With two high profile Texas cases of bribery by military contractors in the news, I've been thinking recently about what is the appropriate sentence for bribery? On the one hand it's a nonviolent offense. On the other, especially in the cases of bribes to government officials by military contractors, the crime assumes a gravity that borders on treasonous viewed in a certain light.
Googling around on the subject I found Nelson Schwartz focused on these very questions recently in the New York Times last month. Reacting to news that a Chinese official was executed for taking bribes, Schwartz surveyed various historical bribery punishments as a reference point: "throughout history," he wrote, "bribery has often been thought of as a crime that could harm the state — thus worthy of extreme punishment. Severe sanctions for bribe-taking have a long and bloody history."
Among various bribery punishments throughout history:
- Death penalty
- Stripped of citizenship and exiled
- Seizure of assets
- Choice of jail or paying a fine (colonial America).
And in ancient Rome, Schwartz finds, they took a "lenient approach." "Tiberias said he wanted his 'sheep shorn, not flayed,' meaning that while citizens might have to keep paying, local rulers shouldn’t be excessively greedy when demanding payments."
In Texas today, bribery is a second degree felony punishable by 2-20 years in prison. Here are the federal sentencing guidelines related to bribery.
I was also struck by Schwartz's article that bribe taking appears to have historically received more harsh punishment than offering bribes. That tradition apparently continues today, as we see mounting prosecutions against bribe taking servicemen and their families while the corporations who bribed them continue to do business with the US government. That's a punishment tradition I'd like to see corrected - the company giving the bribe, to me, is at least as culpable as the soldier who takes it, arguably more so.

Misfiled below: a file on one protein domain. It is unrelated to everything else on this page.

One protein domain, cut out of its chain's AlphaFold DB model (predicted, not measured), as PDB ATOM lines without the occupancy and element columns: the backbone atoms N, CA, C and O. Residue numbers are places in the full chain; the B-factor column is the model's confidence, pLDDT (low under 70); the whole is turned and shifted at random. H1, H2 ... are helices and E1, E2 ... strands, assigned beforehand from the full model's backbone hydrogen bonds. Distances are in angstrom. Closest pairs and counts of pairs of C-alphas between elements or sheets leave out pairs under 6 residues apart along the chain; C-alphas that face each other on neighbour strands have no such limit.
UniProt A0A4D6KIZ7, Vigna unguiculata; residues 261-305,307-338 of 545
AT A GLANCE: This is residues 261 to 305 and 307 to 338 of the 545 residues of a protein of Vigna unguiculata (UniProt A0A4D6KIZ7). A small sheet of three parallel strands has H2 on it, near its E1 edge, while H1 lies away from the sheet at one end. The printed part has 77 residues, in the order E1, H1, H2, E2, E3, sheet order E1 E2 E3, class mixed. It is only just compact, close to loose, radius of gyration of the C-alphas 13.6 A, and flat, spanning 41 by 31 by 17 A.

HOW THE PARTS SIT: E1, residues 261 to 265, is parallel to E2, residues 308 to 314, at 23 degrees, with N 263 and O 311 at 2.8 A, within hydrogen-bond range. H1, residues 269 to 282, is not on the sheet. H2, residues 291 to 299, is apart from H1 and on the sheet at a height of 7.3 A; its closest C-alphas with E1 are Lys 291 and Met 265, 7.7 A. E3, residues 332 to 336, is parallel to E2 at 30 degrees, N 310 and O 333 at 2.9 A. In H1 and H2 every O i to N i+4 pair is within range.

What do you think is the appropriate punishment for bribe taking? And what do you think should happen to corporations that offered these bribes and allegedly received lucrative contracts in return?
UPDATE - YIKES! (Not for the faint of heart!) Despite some dark and perhaps inappropriate humor in the comments regarding the relative benefits of "flogging" as a punishment, this afternoon I ran across this post from the Pennsylvania Correctional Forum, which is the blog of the Pennsylvania Prison Society. It links to a video depicting an actual flogging - a caning, to be precise - in Malaysia, for what crime I do not know. The punishment is used for drug crimes, rape, and illegal entry into the country. Jokes in poor taste aside, only a coward would strap someone down and beat them, and when the state does it, it's clearly an abuse.
NUTHER BRIBERY UPDATE: On the Texas DA's User Forum Williamson County DA John Bradley writes:
For an interesting opinion on whether the search of Congressman Jefferson's office violated the Speech and Debate Clause of the U.S. Constitution, click here.
The issue is a bit more complex than has been revealed in the media (shocking). And, it is also not so clear that the FBI won't get to use some of the information that was obtained in the search. For example, the exclusionary rule only applies to the Fourth Amendment, which was not yet raised.
Anyway, from other reports, it appears the FBI has independent evidence of Jefferson's guilt for bribery (like the cash found in his freezer). We shall see.